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Indian authors writing in English language
While we were busy reading mostly American and European authors to satiate our hunger for novels written in the English language, a quiet and cautious breed of writers were steadily reinventing the idea of English language novels for us, here in the heartland of the subcontinent.

These writers came to be loosely known as 'Indian authors writing in English language'. As the 21st century progressed and our desperate need to be readily anglicized was reversed by the chronic desire to be homebound, more and more people began reading them and soon they became a phenomenon.

These authors usually fall into two distinct categories. The first category of authors is headed by Chetan Bhagat, Ravinder Singh, Manju Kapur, Anuja Chauhan and the likes. They have equally been loved and loathed. The middle class that was reluctantly welcoming English into their households, loved them as they spoke of a transitioning India and wrote about its average citizens.

The critiques never really appreciated the effort, drowning them in a sea of critical analysis. Crtitics hold them responsible for having butchered literary genius in a country that gave the world Khuswant Singh, RK Narayan, Salman Rushdie or the more recent Jhumpa Lahiri.

Authors like Arundhati Roy, Arvind Adiga and Amitav Ghosh form the second category. This category of authors, many of them Booker/Pulitzer nominated or shortlisted, have gone on to tell politically, socially, economically enmeshed stories, often extending to the affluent Indian Diaspora.

The first category of authors have been compared to the second, that have a greater international pedigree and presence and write about people and things only the very well read and well informed upper class India initially could relate to. The first category of authors tell very Indian stories in a very Indian way that an average teenager who wanted to cultivate a reading habit but doesn't quite have a guide, can comfortably read.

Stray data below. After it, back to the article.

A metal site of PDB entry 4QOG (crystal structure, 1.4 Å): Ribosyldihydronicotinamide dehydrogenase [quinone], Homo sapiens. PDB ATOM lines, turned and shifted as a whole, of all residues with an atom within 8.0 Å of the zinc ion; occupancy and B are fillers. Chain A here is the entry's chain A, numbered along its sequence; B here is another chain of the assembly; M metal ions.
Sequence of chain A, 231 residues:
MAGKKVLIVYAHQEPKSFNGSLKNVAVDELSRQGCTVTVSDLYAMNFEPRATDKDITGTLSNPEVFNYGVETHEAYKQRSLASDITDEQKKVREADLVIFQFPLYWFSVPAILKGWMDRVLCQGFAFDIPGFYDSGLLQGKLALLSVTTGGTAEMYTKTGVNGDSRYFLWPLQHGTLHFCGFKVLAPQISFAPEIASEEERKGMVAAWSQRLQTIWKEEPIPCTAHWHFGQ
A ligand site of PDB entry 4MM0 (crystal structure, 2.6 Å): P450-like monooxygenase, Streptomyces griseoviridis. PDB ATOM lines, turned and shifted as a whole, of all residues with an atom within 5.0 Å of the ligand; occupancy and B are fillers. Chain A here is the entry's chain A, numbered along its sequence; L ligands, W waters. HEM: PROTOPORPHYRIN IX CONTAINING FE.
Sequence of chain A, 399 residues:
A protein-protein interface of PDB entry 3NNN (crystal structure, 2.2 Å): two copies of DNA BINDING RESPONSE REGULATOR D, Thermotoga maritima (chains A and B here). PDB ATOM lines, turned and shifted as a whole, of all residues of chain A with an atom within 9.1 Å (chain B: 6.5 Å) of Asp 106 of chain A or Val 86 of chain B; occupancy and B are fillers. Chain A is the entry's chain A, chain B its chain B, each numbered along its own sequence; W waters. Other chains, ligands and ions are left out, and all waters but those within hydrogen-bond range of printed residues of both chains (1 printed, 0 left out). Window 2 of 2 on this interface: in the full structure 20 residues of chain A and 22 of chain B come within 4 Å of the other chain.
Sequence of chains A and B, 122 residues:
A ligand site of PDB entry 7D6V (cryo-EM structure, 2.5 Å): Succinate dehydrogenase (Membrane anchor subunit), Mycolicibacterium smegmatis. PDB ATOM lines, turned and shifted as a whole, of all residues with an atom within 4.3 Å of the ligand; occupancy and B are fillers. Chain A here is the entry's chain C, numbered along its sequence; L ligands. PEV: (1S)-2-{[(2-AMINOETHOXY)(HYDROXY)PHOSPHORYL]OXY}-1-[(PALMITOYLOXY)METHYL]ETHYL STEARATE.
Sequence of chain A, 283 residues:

Both in terms of storytelling and narrative and most definitely where language is concerned, lucidity is what these authors have maintained and hence remained most read in the past couple of decades. They write about lighter things and are completely tied to the Indian's idea of dramatic heartbreaks and pompous happy endings.

Editorial NOTE: This article is categorized under Opinion Section. The views expressed in this article are solely those of the author and do not necessarily represent the views of merinews.com. In case you have a opposing view, please click here to share the same in the comments section.
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